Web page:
Soooo I'm a virologist graduate student presently quite close to Piling it Higher and Deeper as they say, and I thought I might share a bit of that with you all just to give a glimpse into what we do and how we do it. Soooo, I should first mention that our lab studies the herpes simplex virus 1 (or the Herp if you would), consentrating on a few proteins in the virus whose functions are unknown. The virus is HUGE, 150,000 Base-pair DNA genome, almost 90 proteins, and it is a genius in that it infects the vast majority of humanity and doesn't do much other than be a nuisance to a few of them. Many people don't even know they have it and you get it often at a very early age, even just by kissing you mother. OK, don't cringe, I'm talking about the HSV that gives you "cold sores/fever blisters" on your lips, not the other type. We avoid using that one for obvious reasons. Still, it is a Bio-safety level 2 virus, so we take precautions, some of which you'll see below. When I get out of this school, I expect to either teach or go off on the crazy adventure that is CDC field work.
Excuse the picture quality, they were taken with my phone. I should also mention that this is Hershey Medical Center (PSU), no stalking please .
First, a winter view out of the window next to my desk:
My building at night, a rather common time to be still working. Picture taken from the heli-pad:
A panoramic, you'll have to excuse the irregularities, I wasn't at the focal point of the "crescent."
The door that greets me each day, censored for the privacy of my boss:
Here's a rather cluttered image of my lab bench. This is where I work most of my magic. I see clutter as another word for organized chaos.
The tissue culture hoods are where we do all our cell culture and virus work. BL2. Here's a pic of one being UV sterilized between uses.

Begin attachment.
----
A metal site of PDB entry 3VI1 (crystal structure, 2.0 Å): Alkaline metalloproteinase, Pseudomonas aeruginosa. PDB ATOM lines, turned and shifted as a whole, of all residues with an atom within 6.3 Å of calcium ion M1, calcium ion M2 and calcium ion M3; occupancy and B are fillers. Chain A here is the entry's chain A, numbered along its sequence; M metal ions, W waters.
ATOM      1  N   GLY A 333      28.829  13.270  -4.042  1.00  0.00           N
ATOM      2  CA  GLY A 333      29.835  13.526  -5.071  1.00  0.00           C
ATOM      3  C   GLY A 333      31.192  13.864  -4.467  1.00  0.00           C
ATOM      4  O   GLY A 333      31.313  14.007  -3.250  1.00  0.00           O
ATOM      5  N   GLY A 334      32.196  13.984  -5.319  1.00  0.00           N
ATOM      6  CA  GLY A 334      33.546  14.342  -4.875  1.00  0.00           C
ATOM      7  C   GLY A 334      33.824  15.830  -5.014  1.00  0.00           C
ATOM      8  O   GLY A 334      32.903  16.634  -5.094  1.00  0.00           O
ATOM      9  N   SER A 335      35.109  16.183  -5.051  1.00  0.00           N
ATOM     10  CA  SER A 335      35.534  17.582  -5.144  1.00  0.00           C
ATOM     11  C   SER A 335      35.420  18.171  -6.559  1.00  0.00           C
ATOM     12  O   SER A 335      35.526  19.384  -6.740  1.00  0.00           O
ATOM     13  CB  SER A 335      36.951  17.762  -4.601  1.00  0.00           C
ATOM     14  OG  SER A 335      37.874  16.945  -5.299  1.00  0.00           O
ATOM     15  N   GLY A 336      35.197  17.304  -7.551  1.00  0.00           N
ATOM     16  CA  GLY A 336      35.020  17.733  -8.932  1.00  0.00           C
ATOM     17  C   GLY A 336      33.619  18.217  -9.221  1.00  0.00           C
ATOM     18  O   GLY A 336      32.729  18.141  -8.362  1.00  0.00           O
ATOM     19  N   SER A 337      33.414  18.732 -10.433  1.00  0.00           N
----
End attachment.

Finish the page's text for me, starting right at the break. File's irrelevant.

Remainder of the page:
The fume hood where we do most of our stinky/radioactive work:
The scary room down the hall that I don't enter:
Not all our signs are as official. I'm not vaccinated for small pox, but I had to get permission to enter anyway, since I need to use that room. If you're not sure if you are or not, look at your arm near the top, if you have a circularish scar there, you're vaccinated, if not, nope.:
We need big centrifuges, this one costs more than I am worth and has a top speed of 90,000 RPM (1500 Turns per second). We have others that are as high as 120,000 (2000 turns a second). The black rotor on top of it costs $15,000. I just love carrying two of these down the hall and thinking, "I'm carrying two cars!"
We need some things to be f*cking COLD:
$300 way to put DNA into cells.
I like to play with dry ice. I have however learned not to inhale the mist in large quantities. Ouch.:
Since we're talking about cold, it doesn't snow here, but ice? Fo Sho.
We party with Dave Matthews EVERY YEAR!
And here it is, the Herp itself. I took this pic on our EM. This is the early phase during the herpes life-cycle where the virus buds into and out of the nuclear membrane on its journey out of the cell. The bottom is the nucleus. The top is the cytoplasm. It was actually quite lucky to catch this event in action. We had been arguing in the lab about whether it really happens this way, and here we are, data to conclude the argument.
So there you have it. Fortunately our particular lab doesn't have to worry about the REALLY expensive machines; the university handles that.